After a rocky start, the rollout of COVID-19 vaccines has picked up. But that doesn’t mean that we’re doing very well at it, either, a new map reveals.
The new map from Surgo Ventures compiles data from a number of barriers that are already slowing vaccine rates in counties across the United States. The map captures “28 supply and demand” factors involved with vaccine roll-out, mainly through the themes of historic under vaccination, sociodemographic barriers, resource-constrained healthcare systems, and irregular care-seeking behavior. The results of the map? Most likely, the poorest, and most at-risk counties of the United States to COVID-19, will be the ones that struggle to get vaccinated the most.
In short, the map is an indictment of the health care system. But it could also be a very helpful tool in helping local governments create solutions to vaccine problems. The map very clearly shows that the biggest regions of concern for the equitable and timely distribution of COVID-19 vaccines are in the South and West, whereas the North East and Northern areas of the country seem to struggle less with vaccine distribution.
While the map isn’t necessarily an actionable tool for regular citizens — it is genuinely probably a better tool for government health officials — it may help you get a sense of why it’s taking so long for you or your loved ones to get a vaccine or become eligible for one. For example, in Dallas County, Texas, irregular healthcare-seeking behavior, health care accessibility barriers, and a resource-constrained health care system are the main reasons why the vaccine roll-out is so slow (but not the only reasons.) In Pinal County, Arizona, irregular care-seeking behavior is the main reason that people haven’t gotten the vaccine — as well as historic under vaccination and a resource-constrained health care system. Accessibility barriers and sociodemographic barriers play less of a factor. The reasons vary by county and may be a great tool for states to figure out what resources need to be poured into areas in order to drive up vaccination rates.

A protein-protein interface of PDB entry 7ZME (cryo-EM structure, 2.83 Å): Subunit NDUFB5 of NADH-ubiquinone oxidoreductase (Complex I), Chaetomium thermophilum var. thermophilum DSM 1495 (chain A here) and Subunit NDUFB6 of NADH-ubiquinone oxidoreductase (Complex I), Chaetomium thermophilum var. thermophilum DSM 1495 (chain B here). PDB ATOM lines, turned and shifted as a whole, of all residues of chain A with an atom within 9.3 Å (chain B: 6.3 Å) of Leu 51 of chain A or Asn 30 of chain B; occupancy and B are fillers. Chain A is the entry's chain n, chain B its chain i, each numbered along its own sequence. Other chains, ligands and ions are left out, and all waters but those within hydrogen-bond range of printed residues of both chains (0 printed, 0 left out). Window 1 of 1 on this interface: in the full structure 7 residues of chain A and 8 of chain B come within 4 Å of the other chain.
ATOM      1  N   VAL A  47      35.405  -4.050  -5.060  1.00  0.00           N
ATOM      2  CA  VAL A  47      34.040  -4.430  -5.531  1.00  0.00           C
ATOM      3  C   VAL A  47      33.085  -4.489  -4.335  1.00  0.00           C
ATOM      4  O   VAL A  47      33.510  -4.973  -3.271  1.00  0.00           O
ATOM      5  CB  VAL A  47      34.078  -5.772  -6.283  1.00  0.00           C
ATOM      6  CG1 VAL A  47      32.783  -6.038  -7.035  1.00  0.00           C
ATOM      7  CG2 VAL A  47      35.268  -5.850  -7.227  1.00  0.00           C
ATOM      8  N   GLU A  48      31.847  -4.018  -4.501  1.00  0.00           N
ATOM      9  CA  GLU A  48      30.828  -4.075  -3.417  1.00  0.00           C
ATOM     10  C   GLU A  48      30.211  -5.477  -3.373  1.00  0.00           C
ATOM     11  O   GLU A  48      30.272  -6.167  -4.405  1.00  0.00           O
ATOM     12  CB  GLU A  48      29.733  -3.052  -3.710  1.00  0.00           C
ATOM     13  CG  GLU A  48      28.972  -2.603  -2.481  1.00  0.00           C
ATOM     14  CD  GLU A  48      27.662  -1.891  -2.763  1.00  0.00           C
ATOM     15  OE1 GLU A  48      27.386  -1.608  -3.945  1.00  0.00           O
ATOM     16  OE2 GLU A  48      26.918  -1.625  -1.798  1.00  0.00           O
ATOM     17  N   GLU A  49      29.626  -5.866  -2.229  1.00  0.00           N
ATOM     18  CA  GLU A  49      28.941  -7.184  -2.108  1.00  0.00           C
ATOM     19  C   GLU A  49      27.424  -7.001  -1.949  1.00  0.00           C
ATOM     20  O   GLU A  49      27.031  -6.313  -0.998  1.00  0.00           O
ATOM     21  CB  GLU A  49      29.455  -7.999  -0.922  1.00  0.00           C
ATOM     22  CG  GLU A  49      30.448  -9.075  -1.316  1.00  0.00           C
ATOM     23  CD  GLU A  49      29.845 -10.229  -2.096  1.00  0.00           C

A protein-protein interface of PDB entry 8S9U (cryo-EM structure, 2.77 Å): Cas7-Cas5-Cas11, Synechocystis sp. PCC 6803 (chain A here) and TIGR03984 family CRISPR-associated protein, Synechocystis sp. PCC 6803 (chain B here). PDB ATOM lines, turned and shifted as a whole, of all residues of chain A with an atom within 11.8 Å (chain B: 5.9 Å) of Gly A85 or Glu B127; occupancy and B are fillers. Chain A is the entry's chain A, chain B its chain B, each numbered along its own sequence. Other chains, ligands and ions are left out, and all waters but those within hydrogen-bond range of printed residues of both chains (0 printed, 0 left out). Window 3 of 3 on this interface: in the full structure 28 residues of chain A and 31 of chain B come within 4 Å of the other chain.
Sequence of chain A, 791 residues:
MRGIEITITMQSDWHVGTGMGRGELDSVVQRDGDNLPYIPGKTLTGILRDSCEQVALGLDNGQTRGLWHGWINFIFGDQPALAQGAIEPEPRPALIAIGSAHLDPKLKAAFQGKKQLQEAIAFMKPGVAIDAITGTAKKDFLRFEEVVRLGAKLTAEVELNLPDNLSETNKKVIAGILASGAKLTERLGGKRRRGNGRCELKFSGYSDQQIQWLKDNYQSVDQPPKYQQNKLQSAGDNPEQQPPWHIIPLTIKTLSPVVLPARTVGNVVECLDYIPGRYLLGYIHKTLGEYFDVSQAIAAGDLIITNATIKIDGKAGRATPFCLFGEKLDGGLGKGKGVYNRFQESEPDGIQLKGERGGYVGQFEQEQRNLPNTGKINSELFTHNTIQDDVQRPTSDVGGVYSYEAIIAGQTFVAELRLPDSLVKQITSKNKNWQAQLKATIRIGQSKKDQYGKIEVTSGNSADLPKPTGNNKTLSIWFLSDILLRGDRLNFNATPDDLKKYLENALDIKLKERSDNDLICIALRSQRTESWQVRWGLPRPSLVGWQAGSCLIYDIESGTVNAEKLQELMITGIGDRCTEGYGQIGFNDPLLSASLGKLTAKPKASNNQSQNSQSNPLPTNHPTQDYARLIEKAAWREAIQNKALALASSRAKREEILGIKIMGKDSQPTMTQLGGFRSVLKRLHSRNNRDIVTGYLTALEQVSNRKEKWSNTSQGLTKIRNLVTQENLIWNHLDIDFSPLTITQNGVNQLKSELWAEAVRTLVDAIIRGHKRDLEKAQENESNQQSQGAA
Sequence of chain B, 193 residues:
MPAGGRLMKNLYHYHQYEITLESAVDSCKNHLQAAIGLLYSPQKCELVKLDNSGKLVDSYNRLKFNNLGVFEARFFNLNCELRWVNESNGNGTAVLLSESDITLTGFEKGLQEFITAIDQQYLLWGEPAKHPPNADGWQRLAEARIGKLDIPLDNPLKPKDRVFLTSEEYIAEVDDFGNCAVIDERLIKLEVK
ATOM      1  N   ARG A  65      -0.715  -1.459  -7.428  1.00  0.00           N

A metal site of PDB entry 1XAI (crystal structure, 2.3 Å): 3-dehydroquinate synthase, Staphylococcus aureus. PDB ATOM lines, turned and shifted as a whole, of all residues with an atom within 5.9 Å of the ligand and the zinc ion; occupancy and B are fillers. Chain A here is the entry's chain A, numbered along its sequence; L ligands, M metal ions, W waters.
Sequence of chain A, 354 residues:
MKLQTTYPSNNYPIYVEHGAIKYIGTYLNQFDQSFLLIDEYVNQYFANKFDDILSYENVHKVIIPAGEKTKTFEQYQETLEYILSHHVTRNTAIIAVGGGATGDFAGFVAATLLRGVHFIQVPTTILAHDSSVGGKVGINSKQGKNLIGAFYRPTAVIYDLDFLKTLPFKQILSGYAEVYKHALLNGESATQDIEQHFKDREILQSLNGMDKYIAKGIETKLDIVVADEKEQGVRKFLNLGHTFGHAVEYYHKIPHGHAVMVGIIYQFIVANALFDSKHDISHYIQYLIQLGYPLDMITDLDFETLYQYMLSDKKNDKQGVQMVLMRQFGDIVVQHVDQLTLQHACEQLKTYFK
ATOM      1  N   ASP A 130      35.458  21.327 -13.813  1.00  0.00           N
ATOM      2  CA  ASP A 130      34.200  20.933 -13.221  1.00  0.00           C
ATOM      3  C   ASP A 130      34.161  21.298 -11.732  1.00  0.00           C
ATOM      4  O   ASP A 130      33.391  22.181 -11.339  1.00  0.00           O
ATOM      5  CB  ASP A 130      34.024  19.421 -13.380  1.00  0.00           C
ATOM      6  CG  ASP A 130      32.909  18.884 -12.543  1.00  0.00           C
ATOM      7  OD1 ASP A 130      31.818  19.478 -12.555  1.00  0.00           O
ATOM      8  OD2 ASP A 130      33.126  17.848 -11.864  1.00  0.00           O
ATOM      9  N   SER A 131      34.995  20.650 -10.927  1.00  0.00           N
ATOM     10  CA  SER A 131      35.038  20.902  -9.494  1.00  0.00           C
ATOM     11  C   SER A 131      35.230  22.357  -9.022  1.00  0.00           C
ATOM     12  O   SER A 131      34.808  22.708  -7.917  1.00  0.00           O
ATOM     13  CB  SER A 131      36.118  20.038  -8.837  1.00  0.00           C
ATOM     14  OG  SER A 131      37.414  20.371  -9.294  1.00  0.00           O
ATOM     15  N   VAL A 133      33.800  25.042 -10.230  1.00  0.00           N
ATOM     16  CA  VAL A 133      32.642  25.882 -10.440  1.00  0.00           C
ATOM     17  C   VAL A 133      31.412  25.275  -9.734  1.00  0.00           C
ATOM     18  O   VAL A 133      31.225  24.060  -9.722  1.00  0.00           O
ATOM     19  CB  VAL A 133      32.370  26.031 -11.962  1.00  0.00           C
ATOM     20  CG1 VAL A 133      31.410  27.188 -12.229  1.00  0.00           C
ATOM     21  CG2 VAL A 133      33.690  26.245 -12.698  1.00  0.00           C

There is good news, however. From the continued production of the two-shot Pfizer and Moderna vaccines to the recent FDA authorization and CDC approval of the one-shot Johnson & Johnson vaccine, things are looking up. But they appear to still be moving at a snail’s pace. According to Fast Company, at the current rate of vaccination, it will take until February of 2022 for 90% of Americans to be vaccinated (we need at least 60 to 70 percent of people vaccinated in order to approach herd immunity.)
Still, the single-shot vaccine approval, ramped up production, and the upcoming $1.9 trillion COVID-19 stimulus package touted by President Joe Biden, which will give billions in the way of vaccine production, distribution, and health care worker training, could dramatically change the output of the vaccines, and increase equitable distribution to under-resourced counties.
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